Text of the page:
Seeing seals on the beach or a boat ride is a once-in-a-lifetime event for anyone, no matter their age. When they swim around and poke their heads out of the water, as well as while sunbathing on the sand — especially the pups — these marine creatures are just adorable.

Seal watching in Cape Cod if you’ve never seen seals before or if you’d like to see them again. Great news! Cape Cod seal trips are available. Before you head to the spot, know some of the incredible species of seals you will find there. 

Types of Seals in Cape Cod

There are four primary species of Cape Cod seals in the area. Gray seals and harbor seals are two of those species that are considered residents and can be seen all year. Harp seals and hooded seals occasionally travel to the Cape throughout the winter and spring months, while hooded seals are an uncommon encounter. Below you will read in depth. 

Gray Seals

  • These seals have longer snouts; that’s why they are commonly referred to as “horseheads.”
  • Gray seals’ scientific name is Halichoerus grypus. 
  • Babies are born with lanugo, a grayish white fur, from December to February. Three weeks after birth, they will lose their lanugo. Pups breastfeed for around 18 days before being left alone.
  • Males and females differ in size, form, and coloration, making them sexually dimorphic. Males can grow to be twice as big as females, with massive heads and snouts. Males tend to be dark with light spots, whilst females tend to be light with black spots. With the help of seal boat trips, you can see them quite closely. 

Harp Seals

  • They are the noisiest of the seals, yet when they are attacked, they will pretend to be dead as a defensive technique.
  • Babies are born on ice in the Arctic in the months of February and March. They are born with a fluffy white coat called a lanugo, which keeps them warm on the ice and is removed once the puppies have weaned. For around 12 days, the puppies stay with their mother and breastfeed.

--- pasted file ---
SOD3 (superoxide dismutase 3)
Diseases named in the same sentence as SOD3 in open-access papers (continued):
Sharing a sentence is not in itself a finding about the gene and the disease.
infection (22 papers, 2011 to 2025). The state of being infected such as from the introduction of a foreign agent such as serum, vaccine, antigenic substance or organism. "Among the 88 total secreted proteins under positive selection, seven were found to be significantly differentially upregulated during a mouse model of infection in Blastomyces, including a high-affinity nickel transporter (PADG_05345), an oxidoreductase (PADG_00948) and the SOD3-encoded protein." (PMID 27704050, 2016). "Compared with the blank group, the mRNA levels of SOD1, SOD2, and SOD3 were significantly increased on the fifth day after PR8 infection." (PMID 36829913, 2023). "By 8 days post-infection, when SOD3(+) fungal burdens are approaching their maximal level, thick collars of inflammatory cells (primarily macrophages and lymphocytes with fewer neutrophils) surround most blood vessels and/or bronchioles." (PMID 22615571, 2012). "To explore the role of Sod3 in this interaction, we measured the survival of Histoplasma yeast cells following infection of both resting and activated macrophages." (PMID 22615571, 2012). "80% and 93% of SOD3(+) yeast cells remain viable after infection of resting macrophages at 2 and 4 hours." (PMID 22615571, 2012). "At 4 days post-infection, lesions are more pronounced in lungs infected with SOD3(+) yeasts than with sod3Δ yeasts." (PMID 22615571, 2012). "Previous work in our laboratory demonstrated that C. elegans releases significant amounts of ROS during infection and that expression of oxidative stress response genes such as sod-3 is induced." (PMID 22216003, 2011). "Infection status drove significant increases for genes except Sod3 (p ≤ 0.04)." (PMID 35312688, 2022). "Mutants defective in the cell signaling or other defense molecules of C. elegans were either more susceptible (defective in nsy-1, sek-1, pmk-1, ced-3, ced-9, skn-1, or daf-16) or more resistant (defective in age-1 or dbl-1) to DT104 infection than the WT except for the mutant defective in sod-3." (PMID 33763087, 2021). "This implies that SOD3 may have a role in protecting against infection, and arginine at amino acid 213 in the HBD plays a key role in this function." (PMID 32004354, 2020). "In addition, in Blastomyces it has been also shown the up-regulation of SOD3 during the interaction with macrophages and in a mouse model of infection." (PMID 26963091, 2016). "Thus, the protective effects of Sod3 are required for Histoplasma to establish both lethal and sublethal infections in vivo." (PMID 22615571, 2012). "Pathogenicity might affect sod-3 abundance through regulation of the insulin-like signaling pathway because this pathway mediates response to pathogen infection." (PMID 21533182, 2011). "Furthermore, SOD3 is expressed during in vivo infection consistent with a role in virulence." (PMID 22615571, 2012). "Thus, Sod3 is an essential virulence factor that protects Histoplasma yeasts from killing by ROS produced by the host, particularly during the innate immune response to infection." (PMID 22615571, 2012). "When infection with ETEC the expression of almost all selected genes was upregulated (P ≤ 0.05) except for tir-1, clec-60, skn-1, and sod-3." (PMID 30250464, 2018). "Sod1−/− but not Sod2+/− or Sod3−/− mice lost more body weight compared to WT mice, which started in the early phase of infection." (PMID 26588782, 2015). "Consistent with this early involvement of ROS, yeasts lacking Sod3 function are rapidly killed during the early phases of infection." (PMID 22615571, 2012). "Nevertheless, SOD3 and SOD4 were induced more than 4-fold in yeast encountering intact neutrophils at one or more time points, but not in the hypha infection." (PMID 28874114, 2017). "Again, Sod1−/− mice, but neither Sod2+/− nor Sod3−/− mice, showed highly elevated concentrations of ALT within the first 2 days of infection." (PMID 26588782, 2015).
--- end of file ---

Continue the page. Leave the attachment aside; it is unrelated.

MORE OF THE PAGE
• Each age group has a distinct appearance: pups have a white coat, while juveniles have a light coat with a large number of spots. 

Harbor Seals 

  • They have fur and faces that look like puppy dogs.
  • Pups are born in northern New England, particularly in Maine, from May through June. They will nurse for around 4 weeks, and the mother may leave the pup to seek food occasionally.
  • Babies can swim within minutes of birth and occasionally follow Mom on her foraging forays at sea.
  • Babies’ vocalizations that sound like “ma, ma” or “no, no” are sometimes heard. In addition, Chatham boat company allows you to see these cuties. 
  • Generally, they dwell in the Arctic and give birth to their young on ice; harp and hooded seals are called “ice seals.”  

Hooded Seals

  • Males have an adjustable hood that can be expanded to resemble a giant red balloon by blowing out their nasal septum. They do this to lure females, defend their territory, and frighten other males.
  • Little ones are born on ice in mid-March. The breastfeeding time for these pups is the shortest of any seal species. It’s only four days!!! Puppies can quadruple in size every day at this time!
  • They have countershading — black on top, light on the bottom – juveniles are called “BlueBacks.” Adults have a bluish gray coat with irregular black splotches.

That’s the end of the list!